Sectors with a technological component are becoming increasingly important in the canton's economy


But beware: this trend hides very different variations between economic sub-sectors. (More on this subject in the article "Vaud Tech".)

Not only large groups

Despite their larger average size, companies in the technology sector are not just large groups. The share of the latter is of course important, as is the case in other economies, because the deployment of technology requires a certain scale. This is the case for Kudelski, SICPA, Medtronic or Merck Serono, each in their own field.

More than 40% of jobs in Vaud technology are in large companies


In addition to these players, however, the canton also has a wide range of companies ranging from large technology SMEs, such as APCO Technologies SA in the space sector (see the interview with its CEO Aude Pugin), to start-ups.

With less than 1% of companies and jobs, the start-up model remains largely in the minority in the canton. But if we look at these employees in terms of the technological sector alone, they represent nearly 10% of companies and jobs. And it is within these companies that the future SMEs or large groups of tomorrow are potentially located.

«Despite their larger average size, companies in thechnology sector are not just large groups»

A factor of economic stability

Sectors with a technological component, or at least some of them, have a real value for the canton's economy: whether it is through their ability to be export-oriented, their tendency to be active in high value-added sectors, their resistance to the strength of the franc, or their potential to contribute to the renewal of the economic fabric.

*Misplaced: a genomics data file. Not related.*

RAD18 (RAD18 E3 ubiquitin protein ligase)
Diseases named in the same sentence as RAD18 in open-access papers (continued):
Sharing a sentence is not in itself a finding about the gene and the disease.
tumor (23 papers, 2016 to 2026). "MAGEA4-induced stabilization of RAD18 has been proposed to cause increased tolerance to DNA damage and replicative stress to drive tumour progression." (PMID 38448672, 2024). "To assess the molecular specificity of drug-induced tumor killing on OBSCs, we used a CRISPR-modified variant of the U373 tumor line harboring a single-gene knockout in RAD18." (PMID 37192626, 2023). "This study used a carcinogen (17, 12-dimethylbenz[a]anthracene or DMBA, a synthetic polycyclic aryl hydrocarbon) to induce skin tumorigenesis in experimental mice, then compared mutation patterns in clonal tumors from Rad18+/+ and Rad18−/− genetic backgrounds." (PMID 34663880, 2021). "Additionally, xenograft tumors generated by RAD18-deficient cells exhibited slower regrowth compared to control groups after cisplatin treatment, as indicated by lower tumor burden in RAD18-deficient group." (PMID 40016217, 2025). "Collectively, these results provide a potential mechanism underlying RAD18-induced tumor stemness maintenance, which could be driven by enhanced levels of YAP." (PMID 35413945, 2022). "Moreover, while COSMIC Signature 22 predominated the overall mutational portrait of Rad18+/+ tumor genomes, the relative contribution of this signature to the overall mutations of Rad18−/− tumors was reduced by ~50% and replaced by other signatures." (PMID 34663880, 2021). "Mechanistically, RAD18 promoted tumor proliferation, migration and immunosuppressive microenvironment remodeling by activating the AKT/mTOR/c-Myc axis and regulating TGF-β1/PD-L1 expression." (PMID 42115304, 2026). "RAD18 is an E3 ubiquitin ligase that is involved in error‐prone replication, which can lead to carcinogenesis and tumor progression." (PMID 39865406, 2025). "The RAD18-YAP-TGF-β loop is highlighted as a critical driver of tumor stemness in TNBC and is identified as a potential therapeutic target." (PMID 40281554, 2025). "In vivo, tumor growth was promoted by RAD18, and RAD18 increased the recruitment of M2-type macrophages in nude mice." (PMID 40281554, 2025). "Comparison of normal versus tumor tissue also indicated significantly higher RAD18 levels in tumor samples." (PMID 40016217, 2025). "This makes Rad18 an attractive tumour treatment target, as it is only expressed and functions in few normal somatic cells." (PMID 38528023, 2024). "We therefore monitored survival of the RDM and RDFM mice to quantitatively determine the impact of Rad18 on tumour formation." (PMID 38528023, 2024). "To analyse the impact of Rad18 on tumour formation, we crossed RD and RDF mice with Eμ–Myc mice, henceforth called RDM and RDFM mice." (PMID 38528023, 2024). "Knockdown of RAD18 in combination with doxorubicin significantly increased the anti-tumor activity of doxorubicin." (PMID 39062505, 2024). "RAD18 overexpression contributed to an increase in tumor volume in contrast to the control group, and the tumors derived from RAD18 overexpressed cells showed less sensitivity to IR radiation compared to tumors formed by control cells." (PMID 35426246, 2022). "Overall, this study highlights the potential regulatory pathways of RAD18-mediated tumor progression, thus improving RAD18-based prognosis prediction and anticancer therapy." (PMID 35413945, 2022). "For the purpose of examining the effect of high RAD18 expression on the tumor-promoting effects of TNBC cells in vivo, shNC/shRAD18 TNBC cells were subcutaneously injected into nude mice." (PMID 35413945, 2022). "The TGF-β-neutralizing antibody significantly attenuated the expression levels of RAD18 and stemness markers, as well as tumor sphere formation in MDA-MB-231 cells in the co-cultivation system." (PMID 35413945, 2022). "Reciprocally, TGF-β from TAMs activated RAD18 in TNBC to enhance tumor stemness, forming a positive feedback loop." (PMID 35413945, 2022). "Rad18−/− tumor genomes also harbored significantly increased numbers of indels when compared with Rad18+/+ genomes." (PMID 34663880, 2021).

In any case, these characteristics seem to influence the propensity of these sectors to generate job growth. And not only in the canton of Vaud.

Sectors with a technological component tend to be more resilient to crises


Even on 300 data points (6 regions, 10 years and 5 sector groupings of equivalent size), this analysis does not have the force of proof. But it reinforces the idea that innovation is truly strategic for the region and for Switzerland. Because if innovation is not carried out here, it will necessarily be done elsewhere.

«Sectors with a technological component, or at least some of them, have a real value for the canton's economy»

[1] The following "NOGA" codes have been grouped together for the composite of technology-intensive sectors used by the "Vaud innove" study:


19 Coking and refining

20 Chemical industry

21 Pharmaceutical industry

26 Computer, electronic and optical product manufacturing

27 Manufacture of electrical equipment

28 Manufacture of machinery and equipment

29 Automotive industry

30 Manufacture of other transport equipment

62 Computer programming, consultancy and other IT activities

63 Information services

72 Scientific research and development